Title | The Effects of Instruction in Solving Mathematical Word Problems for Students with Learning Problems: A Meta-Analysis
Authors | Xin, Y.P., & Jitendra, A.K.
Source | Journal of Special Education, 32(4), 207-225.
Year Published | 1999
Provides a synthesis of word-problem-solving intervention research with samples of students with learning problems. The effectiveness of word-problem-solving instruction in 25 outcome studies was examined across student characteristics (e.g., grade, IQ); instructional features (e.g., intervention approach, treatment length); methodological features; skill maintenance; and generalization components.
The overall mean (average) weighted effect size* and percentage of nonoverlapping data* for word-problem-solving instruction were positive across the group-design (GD) studies and single-subject* studies. In addition, positive effects for skill maintenance and generalization were found for GD and single-S studies. Computer-assisted instruction* was found to be most effective for GD studies. Effects for representation techniques and strategy training were found to be significantly higher than the “other” approach for both GD and single-S studies. Long-term intervention effects were significantly higher than short- or intermediate-term interventions for GD studies, whereas both long-term and intermediate treatments were seen to be more effective than short-term treatments for single-S studies. Other significant effects found for GD studies are reported. (PsycINFO Database Record (c) 2004 APA, all rights reserved)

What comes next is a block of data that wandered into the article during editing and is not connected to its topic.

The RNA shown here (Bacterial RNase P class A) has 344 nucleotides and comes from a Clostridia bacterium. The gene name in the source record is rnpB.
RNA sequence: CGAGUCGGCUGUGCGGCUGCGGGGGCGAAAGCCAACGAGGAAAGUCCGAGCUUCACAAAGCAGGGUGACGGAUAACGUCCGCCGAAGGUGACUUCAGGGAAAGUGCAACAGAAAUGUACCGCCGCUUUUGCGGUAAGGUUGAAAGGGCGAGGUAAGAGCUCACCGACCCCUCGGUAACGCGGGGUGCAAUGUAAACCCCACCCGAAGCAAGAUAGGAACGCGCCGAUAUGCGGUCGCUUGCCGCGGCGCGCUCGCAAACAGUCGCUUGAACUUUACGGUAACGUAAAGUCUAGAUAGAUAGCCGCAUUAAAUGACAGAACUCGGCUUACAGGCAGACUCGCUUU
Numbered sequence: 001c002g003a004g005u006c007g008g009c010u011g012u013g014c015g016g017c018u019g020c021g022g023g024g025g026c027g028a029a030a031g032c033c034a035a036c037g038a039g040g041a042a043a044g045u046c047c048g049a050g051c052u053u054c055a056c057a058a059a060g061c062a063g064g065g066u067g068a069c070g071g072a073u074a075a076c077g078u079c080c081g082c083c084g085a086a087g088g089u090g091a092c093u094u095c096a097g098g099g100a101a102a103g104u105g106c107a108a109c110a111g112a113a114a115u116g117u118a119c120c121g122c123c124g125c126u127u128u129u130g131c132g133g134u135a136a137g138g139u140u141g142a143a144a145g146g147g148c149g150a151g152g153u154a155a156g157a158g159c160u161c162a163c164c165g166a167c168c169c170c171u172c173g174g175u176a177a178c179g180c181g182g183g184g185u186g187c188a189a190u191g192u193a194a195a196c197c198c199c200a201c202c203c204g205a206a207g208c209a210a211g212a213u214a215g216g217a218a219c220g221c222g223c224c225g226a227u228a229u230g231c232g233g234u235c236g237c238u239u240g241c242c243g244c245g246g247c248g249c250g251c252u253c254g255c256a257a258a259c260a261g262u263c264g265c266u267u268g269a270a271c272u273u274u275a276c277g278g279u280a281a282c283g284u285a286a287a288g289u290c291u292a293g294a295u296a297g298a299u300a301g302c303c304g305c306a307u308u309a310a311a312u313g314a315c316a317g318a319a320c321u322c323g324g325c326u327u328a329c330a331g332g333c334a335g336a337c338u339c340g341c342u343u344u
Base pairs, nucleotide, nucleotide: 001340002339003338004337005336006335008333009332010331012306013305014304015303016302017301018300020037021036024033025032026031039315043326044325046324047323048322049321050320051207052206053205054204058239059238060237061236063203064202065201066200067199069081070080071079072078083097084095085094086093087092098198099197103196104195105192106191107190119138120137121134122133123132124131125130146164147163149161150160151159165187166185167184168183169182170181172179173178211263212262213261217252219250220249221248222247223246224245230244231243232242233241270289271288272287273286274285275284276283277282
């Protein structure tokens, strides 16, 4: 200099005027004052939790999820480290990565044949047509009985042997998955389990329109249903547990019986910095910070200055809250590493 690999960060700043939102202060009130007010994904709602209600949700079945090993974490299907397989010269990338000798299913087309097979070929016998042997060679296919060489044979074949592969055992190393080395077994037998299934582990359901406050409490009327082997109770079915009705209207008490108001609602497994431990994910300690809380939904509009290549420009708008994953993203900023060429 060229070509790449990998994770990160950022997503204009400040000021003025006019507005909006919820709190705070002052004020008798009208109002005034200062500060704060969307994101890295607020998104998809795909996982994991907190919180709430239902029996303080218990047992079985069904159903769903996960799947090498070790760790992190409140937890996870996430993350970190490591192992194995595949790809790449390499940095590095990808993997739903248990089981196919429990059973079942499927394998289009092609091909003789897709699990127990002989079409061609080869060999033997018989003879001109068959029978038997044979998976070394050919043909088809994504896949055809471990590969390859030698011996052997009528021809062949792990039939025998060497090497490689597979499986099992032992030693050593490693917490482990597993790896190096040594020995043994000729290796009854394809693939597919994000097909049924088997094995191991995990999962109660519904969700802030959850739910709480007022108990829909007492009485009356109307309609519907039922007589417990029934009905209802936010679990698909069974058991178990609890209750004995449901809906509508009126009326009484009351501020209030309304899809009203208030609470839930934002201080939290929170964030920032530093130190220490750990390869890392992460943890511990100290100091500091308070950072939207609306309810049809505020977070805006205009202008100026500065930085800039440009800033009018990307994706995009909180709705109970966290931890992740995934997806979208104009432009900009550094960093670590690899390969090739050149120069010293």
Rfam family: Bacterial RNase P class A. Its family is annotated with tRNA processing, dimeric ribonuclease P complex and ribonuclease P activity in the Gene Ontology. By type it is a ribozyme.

Difficulties in math are greater for students with mild disabilities such as learning disabilities, mild mental retardation, emotional disabilities; or at risk for mathematic failure. Previous research has reported that:
- Students with learning disabilities tend to have mathematical performance below their grade level;
- Students with mental retardation score significantly lower than age-equivalent students with learning disabilities on four mathematic domains (basic concepts, listening, vocabulary, problem solving, and fractions); and
- Word-problem solving is difficult for students with disabilities who evidence problems in reading, computation or both (Cawley and Miller, 1989; Parmar, Cawley & Miller, 1994; Dunlap, 1982).
It appears that students with mild disabilities follow the pattern of poor problem solving performance of general education students. According to the National Center for Education Statistics (1991, 1992), U.S. students have ranked lower than students in other countries in many mathematical areas. Word-problem solving presents challenges for students of all abilities and age levels. This meta-analysis collected intervention studies on solving word problems and examined the relationship between students’ characteristics and intervention outcomes.